Two NYU School of Medicine professors filed a lawsuit in July against NYU and the medical school, having been notified that their pay would be cut after they failed to meet expectations for acquiring research grants.
Following damage to their research projects after Superstorm Sandy, associate professor Marie Monaco and professor Herbert Samuels said they lost data necessary for grant applications. The professors said while this greatly impacted their ability to acquire outside funding, the suit focuses on a larger issue with the School of Medicine’s salary reduction policy.
The School of Medicine policy expects all faculty to earn back at least 60 percent of the portion their salary set aside for research. Failure to acquire at least 20 percent of this amount can result in salary reductions.
In their petition to the New York State Supreme Court, the professors said the salary reduction policy goes against the NYU Faculty Handbook and the guaranteed tenure that protects academic and economic freedom.
“The handbook defines tenure as ‘a means to certain ends, specifically: freedom of teaching and research; and a sufficient degree of economic security to make the profession of teaching attractive to men and women of ability,’” the petition said.
In response to the suit, NYU spokesperson Lisa Greiner said the policy was started in 2008 by the School of Medicine and its Faculty Council to keep its job performance standards in line with that of other of other medical schools.
“All faculty researchers are required to obtain research grants,” Greiner said. “Faculty are advised annually if they are meeting expectations or not. In 2014 only a very few faculty, no more than 15 out of a total of 350 faculty, failed to meet standards. Of these, fewer than half had salary reductions.”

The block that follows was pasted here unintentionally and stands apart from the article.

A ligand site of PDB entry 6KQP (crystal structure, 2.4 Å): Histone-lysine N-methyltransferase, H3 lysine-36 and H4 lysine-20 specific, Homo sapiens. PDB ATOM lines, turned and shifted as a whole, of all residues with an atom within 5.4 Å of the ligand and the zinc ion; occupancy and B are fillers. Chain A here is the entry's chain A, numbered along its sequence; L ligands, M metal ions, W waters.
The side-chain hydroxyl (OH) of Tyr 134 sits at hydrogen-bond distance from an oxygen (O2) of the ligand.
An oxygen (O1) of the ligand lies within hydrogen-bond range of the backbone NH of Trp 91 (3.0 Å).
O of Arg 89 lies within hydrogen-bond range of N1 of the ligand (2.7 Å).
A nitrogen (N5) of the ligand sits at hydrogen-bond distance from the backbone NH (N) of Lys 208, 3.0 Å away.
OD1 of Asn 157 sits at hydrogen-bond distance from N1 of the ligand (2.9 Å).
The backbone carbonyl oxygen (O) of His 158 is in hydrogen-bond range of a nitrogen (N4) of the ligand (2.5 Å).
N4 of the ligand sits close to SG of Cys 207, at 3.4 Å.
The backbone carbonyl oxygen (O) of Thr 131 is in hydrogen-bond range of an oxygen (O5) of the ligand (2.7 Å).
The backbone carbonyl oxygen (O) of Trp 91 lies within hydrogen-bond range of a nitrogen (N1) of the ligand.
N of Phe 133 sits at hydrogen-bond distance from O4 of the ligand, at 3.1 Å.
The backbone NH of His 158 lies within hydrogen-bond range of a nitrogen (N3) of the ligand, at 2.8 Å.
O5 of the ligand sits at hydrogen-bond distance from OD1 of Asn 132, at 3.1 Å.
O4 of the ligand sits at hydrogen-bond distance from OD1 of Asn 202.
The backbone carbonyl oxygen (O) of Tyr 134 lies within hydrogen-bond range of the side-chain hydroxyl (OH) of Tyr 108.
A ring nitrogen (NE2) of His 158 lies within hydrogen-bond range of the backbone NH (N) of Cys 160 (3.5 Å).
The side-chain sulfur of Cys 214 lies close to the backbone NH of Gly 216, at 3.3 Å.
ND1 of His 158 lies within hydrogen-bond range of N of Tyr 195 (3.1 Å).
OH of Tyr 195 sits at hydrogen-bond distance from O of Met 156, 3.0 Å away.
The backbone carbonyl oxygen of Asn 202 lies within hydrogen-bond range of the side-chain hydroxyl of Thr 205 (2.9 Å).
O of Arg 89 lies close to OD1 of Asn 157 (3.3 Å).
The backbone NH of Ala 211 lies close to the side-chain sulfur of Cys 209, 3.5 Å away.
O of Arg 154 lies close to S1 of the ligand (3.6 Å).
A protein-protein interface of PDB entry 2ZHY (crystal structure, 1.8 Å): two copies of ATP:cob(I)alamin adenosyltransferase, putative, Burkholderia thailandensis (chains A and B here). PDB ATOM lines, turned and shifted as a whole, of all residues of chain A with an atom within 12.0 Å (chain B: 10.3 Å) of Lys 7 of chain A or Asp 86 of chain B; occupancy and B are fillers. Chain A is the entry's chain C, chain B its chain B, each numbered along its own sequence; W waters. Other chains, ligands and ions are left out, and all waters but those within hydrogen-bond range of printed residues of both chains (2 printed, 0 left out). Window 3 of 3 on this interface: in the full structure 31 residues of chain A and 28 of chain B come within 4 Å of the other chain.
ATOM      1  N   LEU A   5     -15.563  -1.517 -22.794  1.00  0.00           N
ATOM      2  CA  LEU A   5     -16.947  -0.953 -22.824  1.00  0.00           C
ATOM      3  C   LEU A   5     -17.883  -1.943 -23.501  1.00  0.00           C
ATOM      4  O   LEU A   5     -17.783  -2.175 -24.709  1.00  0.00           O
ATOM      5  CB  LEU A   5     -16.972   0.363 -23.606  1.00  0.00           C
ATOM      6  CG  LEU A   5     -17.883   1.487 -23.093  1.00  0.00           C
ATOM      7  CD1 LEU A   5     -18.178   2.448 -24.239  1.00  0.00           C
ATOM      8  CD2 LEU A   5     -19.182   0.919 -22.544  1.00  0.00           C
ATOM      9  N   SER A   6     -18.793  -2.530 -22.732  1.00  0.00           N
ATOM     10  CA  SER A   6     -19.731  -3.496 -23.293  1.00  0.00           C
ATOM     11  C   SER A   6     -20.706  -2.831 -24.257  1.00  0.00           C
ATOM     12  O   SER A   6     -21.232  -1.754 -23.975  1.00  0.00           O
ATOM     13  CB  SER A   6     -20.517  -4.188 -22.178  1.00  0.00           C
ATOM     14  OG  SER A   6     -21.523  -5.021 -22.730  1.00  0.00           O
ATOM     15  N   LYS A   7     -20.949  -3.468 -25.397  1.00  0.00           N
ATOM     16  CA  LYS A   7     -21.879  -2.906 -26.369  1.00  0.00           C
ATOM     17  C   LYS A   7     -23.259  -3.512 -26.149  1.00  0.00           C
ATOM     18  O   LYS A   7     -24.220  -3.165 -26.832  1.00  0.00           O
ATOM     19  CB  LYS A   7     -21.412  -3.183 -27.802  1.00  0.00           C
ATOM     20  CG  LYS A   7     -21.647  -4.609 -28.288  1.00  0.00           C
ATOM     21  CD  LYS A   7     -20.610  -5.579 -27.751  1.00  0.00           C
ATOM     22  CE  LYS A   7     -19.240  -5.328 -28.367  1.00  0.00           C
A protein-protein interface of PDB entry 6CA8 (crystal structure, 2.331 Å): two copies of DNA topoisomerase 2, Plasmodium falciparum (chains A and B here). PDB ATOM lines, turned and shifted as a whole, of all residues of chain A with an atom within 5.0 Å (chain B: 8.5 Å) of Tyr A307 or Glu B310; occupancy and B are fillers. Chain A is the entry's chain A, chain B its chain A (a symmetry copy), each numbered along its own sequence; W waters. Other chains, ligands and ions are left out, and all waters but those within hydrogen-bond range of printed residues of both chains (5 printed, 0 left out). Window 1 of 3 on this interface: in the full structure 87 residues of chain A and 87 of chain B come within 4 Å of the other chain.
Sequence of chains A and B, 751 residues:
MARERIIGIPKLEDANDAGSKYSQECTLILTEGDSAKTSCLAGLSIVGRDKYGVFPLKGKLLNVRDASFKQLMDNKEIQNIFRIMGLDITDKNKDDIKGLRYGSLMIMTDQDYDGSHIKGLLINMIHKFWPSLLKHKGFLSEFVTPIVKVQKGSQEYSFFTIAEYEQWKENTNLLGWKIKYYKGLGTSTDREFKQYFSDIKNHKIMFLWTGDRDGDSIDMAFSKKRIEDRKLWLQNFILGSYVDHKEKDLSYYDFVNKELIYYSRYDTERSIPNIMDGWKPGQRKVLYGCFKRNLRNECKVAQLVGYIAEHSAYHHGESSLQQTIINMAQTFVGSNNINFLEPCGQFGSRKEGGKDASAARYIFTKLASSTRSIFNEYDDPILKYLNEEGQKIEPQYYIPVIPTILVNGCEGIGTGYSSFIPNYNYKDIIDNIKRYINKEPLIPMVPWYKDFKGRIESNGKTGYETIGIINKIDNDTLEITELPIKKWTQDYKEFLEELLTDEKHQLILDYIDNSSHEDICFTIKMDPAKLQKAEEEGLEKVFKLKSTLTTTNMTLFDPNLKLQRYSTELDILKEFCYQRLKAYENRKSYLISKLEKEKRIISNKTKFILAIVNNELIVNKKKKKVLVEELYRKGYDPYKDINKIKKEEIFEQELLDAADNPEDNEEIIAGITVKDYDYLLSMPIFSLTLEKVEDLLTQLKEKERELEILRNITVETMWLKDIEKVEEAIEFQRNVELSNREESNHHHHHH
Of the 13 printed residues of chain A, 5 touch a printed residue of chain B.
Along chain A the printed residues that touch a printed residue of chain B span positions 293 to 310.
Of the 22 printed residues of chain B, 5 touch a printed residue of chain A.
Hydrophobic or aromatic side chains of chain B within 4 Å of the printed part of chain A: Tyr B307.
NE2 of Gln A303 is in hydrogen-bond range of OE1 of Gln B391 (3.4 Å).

The professors said the policy applies pay cuts without considering the merit of an individual’s research and overall involvement in the medical school.
“This is not only unfair to the individuals affected, but it is a very detrimental approach to the administration of an academic institution which should be rewarding hard work and innovative research regardless of how much external funding is available to support that research,” Monaco said.
The doctors believe the salary reduction policy strips faculty of their rights to academic freedom, which should allow faculty to pursue research regardless of its popularity or economic potential. In an Aug. 5 press release, Samuels said he was concerned about the ways in which this policy would affect future medical discoveries.
“By forcing medical school faculty to pursue only research which receives funding that would pay their salaries, many areas of medical science will be neglected, and opportunities to make important breakthroughs in medicine will be lost,” Samuels said.
The School of Medicine is currently the only NYU school that implements this kind of salary reduction policy. Monaco said she fears that should the school be successful in reducing their salaries, a precedent would be set for other schools at NYU to implement a similar kind of policy.
While a hearing date has not yet been scheduled, NYU Langone Medical Center plans to respond to the professors’ claims in court.
Valentina Duque Bojanini is a news editor. Email her at [email protected]